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Bobby Beausoleil - Lucifer Rising (OST) CD (album) cover


Bobby Beausoleil


Progressive Electronic

4.00 | 37 ratings

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4 stars Listening to this rare and gigantically profound experiment of music and fierce emotions certainly makes you see (or even believe in) what a precious, mystical and exuberant (without superficial crashes) you have in your hands and you're "blessed" to listen to. The soundtrack (with one highly professional music, given the taste for film scores) is not far from a piquant solid and soliloquist music, the polish of styles and infusions is drawn in a relatively cool, still intrinsic way, the dark manners of a dark artist, with a raw talent, end up topping everything that makes the album so highly important - and wonderfully interesting. Apart from being a collision of forces and abnormal delicacies, which emphasizes on the psychedelic and electro-magnetic character of the sound and the trance, Beausoleil's jewel moment is also one in which purity has an original taste and consistency is, after all, an inspiring detail in the making of the dreams and the high-pressured impressions. There's no bad taste in this soundtrack, plus the material, though without a clear patent, can fearlessly be a tremendous favorite in the genre(s) it leaves its mark.

Uncut, but made out of perfect fragments, Lucifer Rising lies in an endlessly enclosed hippie register, with spontaneous effects, powerless chords and nebulous or brusque deliriums; but, for a sake of art and expression, the music spots other layers, like the dark chemistry of a late psychedelic pasture, a electronic minimal crush of expressions and a long or prolonged set of deep reflections and unearthly somas. Of course, Lucifer Rising is, after all, Bobby Beausoleil's inspirational deep and dark concept, showing a bit of avant-garde shine in his temperament, but, besides anything, showing his unnatural exactness in the musical totem and epic experiment that is created and dryly preserved. The film survives itself as an experimental work, with a fringe of a documentary's ideal context sketching textures of an artistic angle. Lucifer Rising does have a lot of "film score" sense, but it's spot is nevertheless made of a blazing music and a prevailing rasp.

Lucifer Rising is, no doubt, pure music, one you can't ultimately waste on words and impressions - it has such an effect, you can expose it a sum of interesting words and dark essences, high dreams and plausible eccentricities, but it stays the sharp material that must be listened, in a hush. Beausoleil, from having such an startling finesse to being even forced by his sentence as a criminal, does an outstanding state of the art, which further becomes an artistic music, rather than a work of psych-electro manner, pouched within the fullness of the genres and the times. Pragmatically, Lucifer Rising reflects the good (but perhaps fuller than usually) choice of a soundtrack trepidation, plus the heavy and distinct flawless art made by Beausoleil - only afterwards is it music, preciously conceited and frantically over-droned.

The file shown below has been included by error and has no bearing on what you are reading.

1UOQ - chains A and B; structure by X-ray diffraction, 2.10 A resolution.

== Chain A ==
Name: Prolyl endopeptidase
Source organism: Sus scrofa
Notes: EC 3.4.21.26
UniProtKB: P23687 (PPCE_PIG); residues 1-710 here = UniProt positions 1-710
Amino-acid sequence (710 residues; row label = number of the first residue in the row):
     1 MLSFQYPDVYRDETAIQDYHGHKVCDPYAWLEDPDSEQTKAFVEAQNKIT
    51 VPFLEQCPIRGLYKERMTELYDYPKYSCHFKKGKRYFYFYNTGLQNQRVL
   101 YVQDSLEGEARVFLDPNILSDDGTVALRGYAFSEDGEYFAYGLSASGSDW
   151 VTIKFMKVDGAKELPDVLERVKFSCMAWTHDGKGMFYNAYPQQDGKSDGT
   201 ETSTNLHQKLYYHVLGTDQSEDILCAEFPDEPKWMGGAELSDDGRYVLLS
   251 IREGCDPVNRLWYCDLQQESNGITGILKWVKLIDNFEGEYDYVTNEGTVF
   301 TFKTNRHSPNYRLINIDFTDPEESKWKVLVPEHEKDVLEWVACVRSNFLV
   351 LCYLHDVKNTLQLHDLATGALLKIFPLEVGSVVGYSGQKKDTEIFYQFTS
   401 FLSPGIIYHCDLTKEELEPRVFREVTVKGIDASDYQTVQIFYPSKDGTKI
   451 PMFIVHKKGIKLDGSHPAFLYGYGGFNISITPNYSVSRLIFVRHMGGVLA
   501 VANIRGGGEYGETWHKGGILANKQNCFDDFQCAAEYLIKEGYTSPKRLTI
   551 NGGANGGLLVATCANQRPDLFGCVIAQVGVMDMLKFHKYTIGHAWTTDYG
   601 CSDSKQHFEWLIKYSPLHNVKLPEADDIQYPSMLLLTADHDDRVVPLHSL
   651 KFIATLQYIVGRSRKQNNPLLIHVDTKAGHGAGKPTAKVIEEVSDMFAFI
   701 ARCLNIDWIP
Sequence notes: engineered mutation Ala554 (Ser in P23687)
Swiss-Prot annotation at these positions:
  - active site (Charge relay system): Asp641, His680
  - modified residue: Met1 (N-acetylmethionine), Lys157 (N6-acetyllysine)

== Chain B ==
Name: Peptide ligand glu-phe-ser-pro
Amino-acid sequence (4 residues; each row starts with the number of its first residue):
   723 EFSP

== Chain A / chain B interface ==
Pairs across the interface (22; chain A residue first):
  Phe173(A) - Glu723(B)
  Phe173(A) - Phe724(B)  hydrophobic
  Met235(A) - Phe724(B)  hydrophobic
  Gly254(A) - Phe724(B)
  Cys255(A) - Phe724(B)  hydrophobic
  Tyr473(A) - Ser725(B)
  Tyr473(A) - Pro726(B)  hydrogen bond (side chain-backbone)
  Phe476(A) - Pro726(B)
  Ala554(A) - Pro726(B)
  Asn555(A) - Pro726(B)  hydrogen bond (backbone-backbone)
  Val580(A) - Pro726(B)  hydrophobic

Beausoleil is, on his own, a master-musician, since you can fell how the psychedelic, artistic and crimson-pitches visions belong to a spiritual voice inside him, plus his guitar and electronic blends are integral and intriguing. Several artists form "The Freedom Orchestra" and do more than jangling, inside a project that's kindly spotless: Rhodes and neuro-drums are used in a various way, wind-instruments push a wicked sense in key moments.

The six movements of Lucifer Rising chill every bit of a sentiment, with all the craft already mentioned. The first two or three are different kind of electronic atmosphere and psych-reflexive succumbed effects, the fourth edging to have a more light-screeched impulse. Movement Five is epic and complex, with a second part of sax dark melody and neurotic aroma that's an artistic climax. Movement Last turns to a bit of blues-ambient surf, in a less convincing way. Four annexes, gathered under the title Lucifer Rising sessions , are generally available, with two minimal and baffling songs, but with two monumental compositions of dark art.

Lucifer Rising is not a masterpiece, but that barely means anything: it's a shacking work, rare and breakthrough-ish, with a genius damned artist as the one who keeps these plumber of visions, rock, exquisite bitter tastes and recurring otherworldly experiments. It is assuring that electronic-drone and psychedelic rock hotheads can find a drop of fundamental music in Beausoleil's outstand. It is revealing that progressive rock fans shouldn't mess with this work, if they're far from triumphing over this serious approach.

Ricochet | 4/5 |


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